Health care professionals should counsel patients and families that most (70%-80%) children with mTBI do not show significant difficulties that last more than 1 to 3 months after injury

Health care professionals should counsel patients and families that, although some factors predict an increased or decreased risk for prolonged symptoms, each child’s recovery from mTBI is unique and will follow its own trajectory

Health care professionals should assess the premorbid history of children either before injury as a part of pre-participation athletic examinations or as soon as possible after injury in children with mTBI to assist in determining prognosis

Health care professionals should counsel children and families completing pre-participation athletic examinations and children with mTBI, as well as their families, that recovery from mTBI might be delayed in those with the following:

  • Premorbid histories of mTBI
  • Lower cognitive ability (for children with an intracranial lesion)
  • Neurological or psychiatric disorder
  • Learning difficulties
  • Increased pre-injury symptoms (i.e., similar to those commonly referred to as “post-concussive”)
  • Family and social stressors

When assessing for prognosis in children with mTBI providers should

  • screen for known risk factors for persistent symptoms
  • use a combination of tools to assess recovery
  • use validated symptom scales to assess recovery

For children with mTBI whose symptoms do not resolve as expected with standard care (i.e., within 4-6 weeks), health care professionals should provide or refer for appropriate assessments and/or interventions.

Providers should counsel patients to observe more restrictive physical and cognitive activity during the first several days after mTBI .

Following these first several days, providers should counsel patients and families to resume a gradual schedule of activity that does not exacerbate symptoms, with close monitoring of symptom expression (number and severity)

To assist children returning to school after mTBI, medical and school-based teams should counsel the student and family regarding the process of gradually increasing the duration and intensity of academic activities as tolerated, with the goal of increasing participation without significantly exacerbating symptoms.

Return-to-school protocols should be customized based on the severity of post-concussion symptoms in children with mTBI as determined jointly by medical and school-based teams.

For any student with prolonged symptoms that interfere with academic performance, school-based teams should assess the educational needs of that student and determine the student’s need for additional educational supports, including those described under pertinent federal statutes (e.g., Individuals With Disabilities Education Act §504)

Post-concussion symptoms and academic progress in school should be monitored collaboratively by the student, family, health care professional(s), and school teams, who jointly determine what modifications or accommodations are needed to maintain an academic workload without significantly exacerbating symptoms

The provision of educational supports should be monitored and adjusted on an ongoing basis by the school-based team until the student’s academic performance has returned to pre-injury levels.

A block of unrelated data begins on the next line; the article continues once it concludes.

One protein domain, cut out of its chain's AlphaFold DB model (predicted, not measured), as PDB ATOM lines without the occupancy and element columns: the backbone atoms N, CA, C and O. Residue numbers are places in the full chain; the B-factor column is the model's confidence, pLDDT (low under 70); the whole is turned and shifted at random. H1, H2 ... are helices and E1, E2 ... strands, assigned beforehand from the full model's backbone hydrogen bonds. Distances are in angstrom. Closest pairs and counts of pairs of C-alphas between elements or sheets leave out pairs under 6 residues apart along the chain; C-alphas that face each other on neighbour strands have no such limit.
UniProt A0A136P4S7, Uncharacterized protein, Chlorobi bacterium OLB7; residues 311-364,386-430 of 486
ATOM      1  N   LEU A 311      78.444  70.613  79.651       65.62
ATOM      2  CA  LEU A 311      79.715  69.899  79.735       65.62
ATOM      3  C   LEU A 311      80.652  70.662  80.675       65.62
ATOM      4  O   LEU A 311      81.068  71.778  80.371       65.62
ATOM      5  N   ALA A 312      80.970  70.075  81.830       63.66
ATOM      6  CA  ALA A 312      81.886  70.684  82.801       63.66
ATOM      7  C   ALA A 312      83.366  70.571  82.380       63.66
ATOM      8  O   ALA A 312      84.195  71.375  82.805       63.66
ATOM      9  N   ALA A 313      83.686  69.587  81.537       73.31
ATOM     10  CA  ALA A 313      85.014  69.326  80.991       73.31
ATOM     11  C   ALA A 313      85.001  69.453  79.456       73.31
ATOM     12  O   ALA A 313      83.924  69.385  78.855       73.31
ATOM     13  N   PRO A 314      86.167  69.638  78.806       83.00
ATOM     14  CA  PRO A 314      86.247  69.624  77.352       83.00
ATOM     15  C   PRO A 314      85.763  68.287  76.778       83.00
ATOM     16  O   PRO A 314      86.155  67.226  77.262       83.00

Health care professionals should provide guidance on proper sleep hygiene methods to facilitate recovery from pediatric mTBI. Health care professionals should recommend treatment for cognitive dysfunction that reflects its presumed etiology

  1. Recommendation may be followed

Health care professionals may use validated, age-appropriate computerized cognitive testing in the acute period of injury as a component of the diagnosis of mTBI

Health care professionals may use validated prediction rules, which combine information about multiple risk factors for persistent symptoms, to provide prognostic counseling to children with mTBI evaluated in ED settings

Health care professionals may assess the extent and types of social support (i.e., emotional, informational, instrumental, and appraisal) available to children with mTBI and emphasize social support as a key element in the education of caregivers and educators

Take Home Points:

These guidelines support current standard of care/institutional recommendations with regard to diagnosis, prognosis, and management/treatment of pediatric mTBI. Interestingly they do not address vomiting as a predictor of ciTBI nor the question of whether ondansetron may be safely used to control vomiting after an acute head injury. They also do not endorse concerns from 1 study about the possible deleterious effects of excessive rest after injury.  For the primary care provider these guidelines may provide new clarity regarding evaluation and management of post concussive symptoms.

References

1. Meredith L. Borland, Stuart R. Dalziel, Natalie Phillips, Sarah Dalton, Mark D. Lyttle, Silvia Bressan, Ed Oakley, Stephen J.C. Hearps, Amit Kochar, Jeremy Furyk, John A. Cheek, Jocelyn Neutze, Franz E. Babl, on behalf of the Paediatric Research in Emergency Department International Collaborative group Vomiting With Head Trauma and Risk of Traumatic Brain Injury Pediatrics March 2018

2. Johanna M Meulepas Cécile M Ronckers Anne M J B Smets Rutger A J NievelsteinPatrycja Gradowska Choonsik Lee Andreas Jahnen Marcel van StratenMarie-Claire Y de Wit Bernard Zonnenberg JNCI:Radiation Exposure From Pediatric CT Scans and Subsequent Cancer Risk in the Netherland Journal of the National Cancer Institute, 18 July 2018

3. Lumba-Brown A, Yeates KO, Sarmiento K et al. CDC Pediatric Mild Traumatic Brain Injury Guidelines.JAMA Pediatr. Published online September 4, 2018. doi:10.1001/jamapediatrics.2018.2853

4.https://www.cdc.gov/traumaticbraininjury/PediatricmTBIGuideline.html